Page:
While traditional distribution techniques are no longer as effective as they once were, innovative artists like Ed Sheeran have taken to using services like Snapchat to distribute and promote their music to the masses.
Guest post by David J. Deal of Superhype
The phrase “music distribution” sounds boring. And yet music distribution is where brands inside and outside music can learn about innovation, as Ed Sheeran and Snapchat have demonstrated.
A new Snapchat lens makes you appear as though you’re wearing a pair of blue sunglasses while listening to a clip of one of Sheeran’s new singles, “Shape of You.” Lenses are one of Snapchat’s addicting features. They allow you to transform your face into, say, a zombie, or adorn your appearance with cute little stickers. The latest lens, while simple in appearance, adds the sonic touch of Sheeran’s song. This is a brilliant piece of marketing that gave Sheeran exposure for the single before it was released January 6 — and an example of how artists need to hustle their content.
Anyone can publish music now, thanks to platforms such as Bandcamp, Reverbnation, or Soundcloud, or social media platforms such as Global 14. The proliferation of music discovery platforms is good for creators and listeners. But publishing your music on Soundcloud isn’t the same as reaching an audience. Few artists succeed by simply being found. Here is where distribution comes into play.
The days of relying on record labels and radio to expose your music to the record listening public are long gone. Nowadays, an indie artist such as AM getting his music played in a Victoria’s Secret ad is a major distribution coup, and OK Go collaborates with brands on content creation and distribution. A brand can act as a content amplifier as well or better as radio can. And an AM, who appeals to a more narrowly defined audience of aficionados, needs a brand to break through to a larger audience. AM also licenses his songs for television and movies, which act as media platforms for his music.
But distribution has become even more sophisticated than getting your music played in an ad or piped into a hotel lobby. These days artists are collaborating with apps, games, and devices to find a lane for their songs. In 2013, Jay Z and launched an innovative deal with Samsung to distribute one million copies of his Magna Carta Holy Grail album through a special app exclusively on Samsung phones before the album went on sale publicly. In 2016, Rihanna and Samsung repeated the model for her album Anti.
Jay Z, Rihanna, and Ed Sheeran are all big-time artists, but they also understand the reality that the music industry has a short-term memory. You can’t rest off the laurels of your last hit. You have to hustle your music widely, then keep it in the public eye through heavy touring, merchandising, and relationships with brands. Ed Sheeran has not released a single since 2015, which is an eternity. Even Ed Sheeran can’t drop new songs and expect anyone to listen. He has to work at finding his audience, and Snapchat is an excellent music distribution channel for millennials. The app has reinvented itself from a messaging app into content storytelling platform for users and brands, ranging from the NFL to musicians — and not just Ed Sheeran. In 2015, musician Goldroom shared an EP of four songs on Snapchat, with each song clip forming a larger story.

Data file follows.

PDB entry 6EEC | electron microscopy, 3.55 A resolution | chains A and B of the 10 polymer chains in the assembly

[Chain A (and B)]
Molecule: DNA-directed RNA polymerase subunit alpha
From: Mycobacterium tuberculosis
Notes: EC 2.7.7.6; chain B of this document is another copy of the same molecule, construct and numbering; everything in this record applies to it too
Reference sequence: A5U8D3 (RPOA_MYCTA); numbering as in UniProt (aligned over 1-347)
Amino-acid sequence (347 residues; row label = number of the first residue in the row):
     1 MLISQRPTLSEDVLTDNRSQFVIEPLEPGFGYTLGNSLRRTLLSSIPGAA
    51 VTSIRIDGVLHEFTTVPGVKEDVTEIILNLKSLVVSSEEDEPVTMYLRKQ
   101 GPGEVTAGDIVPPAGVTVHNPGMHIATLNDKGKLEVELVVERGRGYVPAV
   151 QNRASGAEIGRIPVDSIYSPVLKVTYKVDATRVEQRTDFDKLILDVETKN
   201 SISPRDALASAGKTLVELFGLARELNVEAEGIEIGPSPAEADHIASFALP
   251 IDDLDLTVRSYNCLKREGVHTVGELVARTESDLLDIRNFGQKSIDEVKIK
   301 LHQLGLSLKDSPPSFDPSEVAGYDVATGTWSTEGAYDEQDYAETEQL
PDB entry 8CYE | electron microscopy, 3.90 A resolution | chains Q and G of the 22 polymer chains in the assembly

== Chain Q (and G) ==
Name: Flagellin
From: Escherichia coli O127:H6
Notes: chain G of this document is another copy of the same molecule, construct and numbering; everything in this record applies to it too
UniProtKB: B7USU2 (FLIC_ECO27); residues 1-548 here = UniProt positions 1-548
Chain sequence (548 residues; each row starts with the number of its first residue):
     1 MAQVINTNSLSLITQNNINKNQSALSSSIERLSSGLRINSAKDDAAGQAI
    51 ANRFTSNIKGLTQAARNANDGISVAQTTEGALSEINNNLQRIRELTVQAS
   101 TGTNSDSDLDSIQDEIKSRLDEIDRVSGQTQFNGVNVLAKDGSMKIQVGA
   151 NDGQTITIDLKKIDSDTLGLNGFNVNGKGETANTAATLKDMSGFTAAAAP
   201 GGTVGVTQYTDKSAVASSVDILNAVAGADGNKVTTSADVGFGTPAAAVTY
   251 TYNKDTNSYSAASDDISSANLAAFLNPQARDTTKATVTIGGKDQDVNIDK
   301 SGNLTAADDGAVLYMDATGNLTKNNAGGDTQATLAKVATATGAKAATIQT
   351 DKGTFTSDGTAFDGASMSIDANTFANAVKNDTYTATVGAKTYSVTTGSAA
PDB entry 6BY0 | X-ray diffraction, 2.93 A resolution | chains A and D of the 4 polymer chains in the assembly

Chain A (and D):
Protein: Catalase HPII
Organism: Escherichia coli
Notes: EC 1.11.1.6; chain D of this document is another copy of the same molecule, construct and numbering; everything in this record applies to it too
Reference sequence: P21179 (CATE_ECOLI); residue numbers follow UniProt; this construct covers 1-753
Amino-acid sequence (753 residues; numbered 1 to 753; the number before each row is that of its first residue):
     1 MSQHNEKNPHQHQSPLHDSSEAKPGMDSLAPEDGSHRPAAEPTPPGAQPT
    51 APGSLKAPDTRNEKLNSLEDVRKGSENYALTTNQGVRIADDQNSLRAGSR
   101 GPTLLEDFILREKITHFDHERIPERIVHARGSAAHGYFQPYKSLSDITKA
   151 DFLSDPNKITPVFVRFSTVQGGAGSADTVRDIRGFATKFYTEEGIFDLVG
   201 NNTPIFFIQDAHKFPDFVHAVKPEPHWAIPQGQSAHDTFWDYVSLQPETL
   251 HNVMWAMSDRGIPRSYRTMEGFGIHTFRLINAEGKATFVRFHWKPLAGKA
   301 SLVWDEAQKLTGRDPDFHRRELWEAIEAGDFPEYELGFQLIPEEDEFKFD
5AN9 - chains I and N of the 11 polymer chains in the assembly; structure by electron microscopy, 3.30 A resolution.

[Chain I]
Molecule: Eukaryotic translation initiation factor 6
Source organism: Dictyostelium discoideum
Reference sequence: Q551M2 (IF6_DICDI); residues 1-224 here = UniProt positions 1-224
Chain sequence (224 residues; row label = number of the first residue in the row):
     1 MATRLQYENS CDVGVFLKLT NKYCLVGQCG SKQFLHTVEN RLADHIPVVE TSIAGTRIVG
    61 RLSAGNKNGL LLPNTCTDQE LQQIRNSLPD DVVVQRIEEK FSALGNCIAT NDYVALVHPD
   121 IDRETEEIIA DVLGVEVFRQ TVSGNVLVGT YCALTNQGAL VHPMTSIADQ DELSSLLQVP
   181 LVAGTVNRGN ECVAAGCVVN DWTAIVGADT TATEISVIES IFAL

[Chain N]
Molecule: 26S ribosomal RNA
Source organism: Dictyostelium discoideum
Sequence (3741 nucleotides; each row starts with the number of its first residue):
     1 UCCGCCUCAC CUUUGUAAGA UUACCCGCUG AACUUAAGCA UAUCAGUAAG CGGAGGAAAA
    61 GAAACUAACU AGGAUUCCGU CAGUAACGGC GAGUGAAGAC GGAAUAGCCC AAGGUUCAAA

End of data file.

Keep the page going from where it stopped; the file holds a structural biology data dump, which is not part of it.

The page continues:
The Ed Sheeran example is instructive to anyone who creates content, whether you’re a musician, podcaster, or blogger:
- Find the right platform for your audience. Snapchat is perfect for Sheeran’s millennial-friendly music. It’s like Snapchat is the radio station with the right format. An app like Musical.ly, on the other hand, is ideal for younger digital natives.
- Be ubiquitous. Snapchat has 60 million total installs. It’s on every millennial mobile phone across the United States. In effect, his song transforms each mobile device into an Ed Sheeran streaming device. Covering his bases, Sheeran also released a snippet of his song on Instagram, but not to the level he did through Snapchat.
- Be natural. Embedding the song into a Snapchat lens works because playing with lenses is a natural Snapchat behavior. So the song does not feel intrusive.
Apps are where music distribution will explode. As I blogged recently, I believe that soon artists will debut new songs on Uber — another ubiquitous platform with the data tracking capability to deliver a well defined audience to a musician. I believe the same will happen with wearables. Wearables, especially used for exercise, are perfect especially because music is a natural companion to exercise. Wearables are already headed in this direction. The lesson is clear: if you want to find an audience, hustle your content to places where your audience lives. Snapchat and Ed Sheeran get it.